Happiness is a Strong Password

Twitter was hacked this past weekend, and it was a simple as going to http://www.twitter.com/admin/ with the username of “admin” and the password of “Happiness”. “Happiness”? Are you kidding me?

Twitter’s back-end system allowed an unlimited number of attempts and also allowed such a weak password, so Twitter’s development team is partially to blame.

A share of the blame should also go to Twitter’s web analysts. Much like you should set up some type of custom reporting based on server error messages (404’s and 500’s), setting up an alert system and analytics on administrative systems, particularly when it comes to access to those systems, should be a priority for the launch of any site.

However, the majority of the blame should be paced at the feet of the administrator.  Whoever did this is not alone.  A number of years ago I was involved in a site security audit where we essentially ran the following SQL statement (it wasn’t this simple, but you get the idea):

select password, count(password)
from users
group by password
order by count(password) DESC

The results of this on the site (and, I imagine every site) were shocking.  The top positions were held down by passwords such as “password”, “12345”, and the names of cartoon characters.

Factoring in proper nouns, capitalization differences, and prefixes and suffixes, there are only a couple of hundred million passwords that are based on the English language. If the hackers were able to brute-force attack the form at the rate of 10 tries per second, they could exhaust every iteration of every word in English in a month.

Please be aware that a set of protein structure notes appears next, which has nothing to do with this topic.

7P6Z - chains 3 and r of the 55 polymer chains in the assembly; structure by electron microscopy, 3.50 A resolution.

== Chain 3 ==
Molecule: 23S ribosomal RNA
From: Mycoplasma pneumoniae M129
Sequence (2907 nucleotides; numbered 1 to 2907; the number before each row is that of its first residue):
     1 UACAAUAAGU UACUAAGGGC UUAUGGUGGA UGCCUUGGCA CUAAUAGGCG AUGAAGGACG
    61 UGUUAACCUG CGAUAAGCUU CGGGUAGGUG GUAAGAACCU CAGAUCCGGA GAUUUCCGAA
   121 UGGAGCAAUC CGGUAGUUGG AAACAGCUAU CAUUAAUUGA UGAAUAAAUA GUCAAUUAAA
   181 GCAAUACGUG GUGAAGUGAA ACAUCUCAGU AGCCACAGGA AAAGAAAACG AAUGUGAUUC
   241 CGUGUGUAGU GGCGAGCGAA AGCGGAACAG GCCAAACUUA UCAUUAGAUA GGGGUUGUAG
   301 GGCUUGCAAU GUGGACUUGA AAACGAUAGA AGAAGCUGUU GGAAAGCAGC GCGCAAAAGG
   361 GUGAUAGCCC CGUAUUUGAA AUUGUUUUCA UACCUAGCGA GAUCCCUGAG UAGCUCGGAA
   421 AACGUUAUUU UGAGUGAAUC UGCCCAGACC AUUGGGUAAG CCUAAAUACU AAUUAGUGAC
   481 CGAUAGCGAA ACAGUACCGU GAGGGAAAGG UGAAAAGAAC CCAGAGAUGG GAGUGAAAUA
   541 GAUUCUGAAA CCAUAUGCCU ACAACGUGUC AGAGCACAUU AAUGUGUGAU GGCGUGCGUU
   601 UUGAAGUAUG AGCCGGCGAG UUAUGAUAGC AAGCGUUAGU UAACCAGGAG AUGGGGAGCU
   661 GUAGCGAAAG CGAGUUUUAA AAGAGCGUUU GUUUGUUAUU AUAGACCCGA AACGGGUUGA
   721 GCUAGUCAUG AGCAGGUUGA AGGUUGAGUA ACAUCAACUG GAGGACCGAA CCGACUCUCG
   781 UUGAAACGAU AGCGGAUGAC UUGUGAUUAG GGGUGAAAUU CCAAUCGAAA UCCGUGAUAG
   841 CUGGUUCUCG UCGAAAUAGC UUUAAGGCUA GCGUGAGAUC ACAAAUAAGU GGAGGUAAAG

If you look at using random letters, numbers, and symbols in a password, the possibilities balloon. A six-character password of this type has over 200 BILLION combinations. At the same rate, it would take a brute-force attack over TEN YEARS to exhaust the possibilities. An eight-character password would take over fifty thousand years! So you can see the power of strong passwords.

To avoid a screw-up of such magnitude with your personal and professional applications, try the following two sites to generate strong passwords (and avoid ones that are actual words):

Automated Password Generator Online: This allows you to set criteria for your potential passwords such as length and character set.

GRC’s Ultra High Security Password Generator: This site generates three types of truly random strings with each page refresh. It also goes into the math of 512-bit encryption.

Good luck and stay safe!